Marc Antony is a complex character, one ripe for analysis. For, there seems to be a duplicity to Mark Antony that is suggested in his funeral oration as he manipulates the crowd with rhetorical devices and as he implies the treachery of Brutus and the others with the repetition of "But Brutus is an honorable man; so are they all, all honorable men."
Later in the play, the seemingly loyal and devoted friend of Caesar shows no loyalty to a family member as he is willing to sacrifice his nephew in exchange for the life of Lepidus's brother in Act IV: "This is a slight unmeritable man,/Meet to be sent on errands" (IV,i,12-14)
Then, although the earlier scenes in which Antony vows revenge and turns the crowd against Brutus and the others as well as proscription scene may supply evidence that Antony is self-serving and cruel, in the last scenes of the play, he honors Brutus by stating that Brutus was the only one of the conspirators who acted for the general good, rather than out of envy of Caesar. In fact, Antony calls Brutus "the noblest Roman of them all" (V,v,68).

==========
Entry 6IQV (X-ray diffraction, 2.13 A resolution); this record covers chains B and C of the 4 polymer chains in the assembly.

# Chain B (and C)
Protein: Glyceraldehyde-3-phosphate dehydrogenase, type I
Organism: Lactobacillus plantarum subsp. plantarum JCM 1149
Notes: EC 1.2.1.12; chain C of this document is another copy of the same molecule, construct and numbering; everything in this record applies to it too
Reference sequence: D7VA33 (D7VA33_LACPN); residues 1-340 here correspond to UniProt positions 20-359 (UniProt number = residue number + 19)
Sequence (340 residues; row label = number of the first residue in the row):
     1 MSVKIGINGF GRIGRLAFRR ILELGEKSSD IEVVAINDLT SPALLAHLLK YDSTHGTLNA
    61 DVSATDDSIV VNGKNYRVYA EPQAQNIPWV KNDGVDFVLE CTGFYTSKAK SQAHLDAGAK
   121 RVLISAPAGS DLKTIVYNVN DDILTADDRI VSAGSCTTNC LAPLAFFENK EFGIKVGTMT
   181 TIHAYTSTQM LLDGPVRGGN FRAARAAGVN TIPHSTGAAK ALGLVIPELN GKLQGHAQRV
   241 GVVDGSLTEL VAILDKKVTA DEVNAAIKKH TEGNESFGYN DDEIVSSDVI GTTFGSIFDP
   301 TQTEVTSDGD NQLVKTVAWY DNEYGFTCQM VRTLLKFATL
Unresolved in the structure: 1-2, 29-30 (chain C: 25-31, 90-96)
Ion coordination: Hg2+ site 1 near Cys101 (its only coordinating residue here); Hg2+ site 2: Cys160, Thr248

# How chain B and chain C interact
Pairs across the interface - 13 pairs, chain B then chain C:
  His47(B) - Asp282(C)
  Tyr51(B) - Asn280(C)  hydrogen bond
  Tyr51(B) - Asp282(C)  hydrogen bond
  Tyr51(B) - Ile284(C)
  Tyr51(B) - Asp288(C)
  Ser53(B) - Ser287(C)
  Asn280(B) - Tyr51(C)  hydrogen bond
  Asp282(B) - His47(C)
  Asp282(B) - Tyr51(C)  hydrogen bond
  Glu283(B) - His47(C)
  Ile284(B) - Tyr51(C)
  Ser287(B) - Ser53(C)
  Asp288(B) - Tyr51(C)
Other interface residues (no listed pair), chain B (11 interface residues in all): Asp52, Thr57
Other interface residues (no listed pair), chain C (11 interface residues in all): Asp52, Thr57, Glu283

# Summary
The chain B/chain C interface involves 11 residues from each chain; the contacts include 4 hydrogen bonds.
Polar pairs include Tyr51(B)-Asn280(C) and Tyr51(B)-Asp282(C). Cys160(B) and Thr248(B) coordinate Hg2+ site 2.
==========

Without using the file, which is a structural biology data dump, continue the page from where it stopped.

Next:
Have you checked the link to the How To Analyze a Character here at enotes? It's below. Also, when analyzing a character in any piece, be sure to think about what he says, does, thinks, and the way other react to and think about him. Antony was correctly identified as Caesar's right-hand man, but misjudged as someone who would follow the conspirators after Caesar's death. Cassius did not trust Antony and suggested that he, too, be killed. Brutus is the one who said Antony need not also die. Brutus also misjudges the effect that Antony's powerful speech about Caesar at the funeral would have on the commoners.
What should I talk about if I compare and contrast Calpurnia and Portia?